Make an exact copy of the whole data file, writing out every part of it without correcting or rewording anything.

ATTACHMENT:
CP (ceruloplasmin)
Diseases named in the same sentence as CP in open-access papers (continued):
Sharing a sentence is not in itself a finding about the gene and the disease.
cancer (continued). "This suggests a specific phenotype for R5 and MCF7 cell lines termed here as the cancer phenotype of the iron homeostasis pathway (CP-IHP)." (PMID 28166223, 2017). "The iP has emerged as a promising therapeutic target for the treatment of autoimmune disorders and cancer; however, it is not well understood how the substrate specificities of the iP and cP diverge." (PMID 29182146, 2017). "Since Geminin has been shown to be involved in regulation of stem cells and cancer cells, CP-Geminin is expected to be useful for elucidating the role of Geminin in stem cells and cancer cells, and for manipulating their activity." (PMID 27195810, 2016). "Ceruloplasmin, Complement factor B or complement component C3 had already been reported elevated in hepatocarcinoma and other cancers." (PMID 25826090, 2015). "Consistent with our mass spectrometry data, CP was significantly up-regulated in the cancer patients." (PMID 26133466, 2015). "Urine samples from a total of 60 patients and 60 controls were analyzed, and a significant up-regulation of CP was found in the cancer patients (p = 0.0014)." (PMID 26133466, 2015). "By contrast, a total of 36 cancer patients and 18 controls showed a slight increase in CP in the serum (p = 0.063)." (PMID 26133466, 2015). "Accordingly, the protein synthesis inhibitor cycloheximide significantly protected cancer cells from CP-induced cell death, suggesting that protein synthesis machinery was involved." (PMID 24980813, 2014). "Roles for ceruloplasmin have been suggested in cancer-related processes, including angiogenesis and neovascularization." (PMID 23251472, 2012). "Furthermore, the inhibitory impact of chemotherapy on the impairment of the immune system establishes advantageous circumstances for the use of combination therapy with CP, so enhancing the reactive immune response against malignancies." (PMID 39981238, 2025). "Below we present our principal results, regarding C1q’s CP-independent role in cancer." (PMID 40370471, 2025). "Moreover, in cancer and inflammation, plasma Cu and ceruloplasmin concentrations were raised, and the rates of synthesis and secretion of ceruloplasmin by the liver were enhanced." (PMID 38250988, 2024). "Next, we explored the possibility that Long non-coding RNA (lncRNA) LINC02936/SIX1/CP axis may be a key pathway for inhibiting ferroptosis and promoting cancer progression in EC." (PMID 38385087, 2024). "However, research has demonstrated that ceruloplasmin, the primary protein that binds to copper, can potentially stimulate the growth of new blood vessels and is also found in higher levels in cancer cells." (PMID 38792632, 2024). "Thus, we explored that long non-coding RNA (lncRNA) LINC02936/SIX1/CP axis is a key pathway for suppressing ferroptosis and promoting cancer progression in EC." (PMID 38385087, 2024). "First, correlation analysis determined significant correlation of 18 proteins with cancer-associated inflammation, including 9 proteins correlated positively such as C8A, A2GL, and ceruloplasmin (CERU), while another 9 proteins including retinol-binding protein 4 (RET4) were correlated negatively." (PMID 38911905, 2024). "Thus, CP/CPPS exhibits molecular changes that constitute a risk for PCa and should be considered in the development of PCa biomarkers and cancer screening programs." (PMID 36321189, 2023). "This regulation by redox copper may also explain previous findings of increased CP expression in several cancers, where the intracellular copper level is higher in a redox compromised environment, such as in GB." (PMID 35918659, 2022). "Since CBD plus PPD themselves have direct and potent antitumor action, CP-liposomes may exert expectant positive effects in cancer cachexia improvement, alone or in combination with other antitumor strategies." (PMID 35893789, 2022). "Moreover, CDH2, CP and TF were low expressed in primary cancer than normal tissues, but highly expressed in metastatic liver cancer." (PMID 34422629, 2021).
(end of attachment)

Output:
CP (ceruloplasmin)
Diseases named in the same sentence as CP in open-access papers (continued):
Sharing a sentence is not in itself a finding about the gene and the disease.
cancer (continued). "This suggests a specific phenotype for R5 and MCF7 cell lines termed here as the cancer phenotype of the iron homeostasis pathway (CP-IHP)." (PMID 28166223, 2017). "The iP has emerged as a promising therapeutic target for the treatment of autoimmune disorders and cancer; however, it is not well understood how the substrate specificities of the iP and cP diverge." (PMID 29182146, 2017). "Since Geminin has been shown to be involved in regulation of stem cells and cancer cells, CP-Geminin is expected to be useful for elucidating the role of Geminin in stem cells and cancer cells, and for manipulating their activity." (PMID 27195810, 2016). "Ceruloplasmin, Complement factor B or complement component C3 had already been reported elevated in hepatocarcinoma and other cancers." (PMID 25826090, 2015). "Consistent with our mass spectrometry data, CP was significantly up-regulated in the cancer patients." (PMID 26133466, 2015). "Urine samples from a total of 60 patients and 60 controls were analyzed, and a significant up-regulation of CP was found in the cancer patients (p = 0.0014)." (PMID 26133466, 2015). "By contrast, a total of 36 cancer patients and 18 controls showed a slight increase in CP in the serum (p = 0.063)." (PMID 26133466, 2015). "Accordingly, the protein synthesis inhibitor cycloheximide significantly protected cancer cells from CP-induced cell death, suggesting that protein synthesis machinery was involved." (PMID 24980813, 2014). "Roles for ceruloplasmin have been suggested in cancer-related processes, including angiogenesis and neovascularization." (PMID 23251472, 2012). "Furthermore, the inhibitory impact of chemotherapy on the impairment of the immune system establishes advantageous circumstances for the use of combination therapy with CP, so enhancing the reactive immune response against malignancies." (PMID 39981238, 2025). "Below we present our principal results, regarding C1q’s CP-independent role in cancer." (PMID 40370471, 2025). "Moreover, in cancer and inflammation, plasma Cu and ceruloplasmin concentrations were raised, and the rates of synthesis and secretion of ceruloplasmin by the liver were enhanced." (PMID 38250988, 2024). "Next, we explored the possibility that Long non-coding RNA (lncRNA) LINC02936/SIX1/CP axis may be a key pathway for inhibiting ferroptosis and promoting cancer progression in EC." (PMID 38385087, 2024). "However, research has demonstrated that ceruloplasmin, the primary protein that binds to copper, can potentially stimulate the growth of new blood vessels and is also found in higher levels in cancer cells." (PMID 38792632, 2024). "Thus, we explored that long non-coding RNA (lncRNA) LINC02936/SIX1/CP axis is a key pathway for suppressing ferroptosis and promoting cancer progression in EC." (PMID 38385087, 2024). "First, correlation analysis determined significant correlation of 18 proteins with cancer-associated inflammation, including 9 proteins correlated positively such as C8A, A2GL, and ceruloplasmin (CERU), while another 9 proteins including retinol-binding protein 4 (RET4) were correlated negatively." (PMID 38911905, 2024). "Thus, CP/CPPS exhibits molecular changes that constitute a risk for PCa and should be considered in the development of PCa biomarkers and cancer screening programs." (PMID 36321189, 2023). "This regulation by redox copper may also explain previous findings of increased CP expression in several cancers, where the intracellular copper level is higher in a redox compromised environment, such as in GB." (PMID 35918659, 2022). "Since CBD plus PPD themselves have direct and potent antitumor action, CP-liposomes may exert expectant positive effects in cancer cachexia improvement, alone or in combination with other antitumor strategies." (PMID 35893789, 2022). "Moreover, CDH2, CP and TF were low expressed in primary cancer than normal tissues, but highly expressed in metastatic liver cancer." (PMID 34422629, 2021).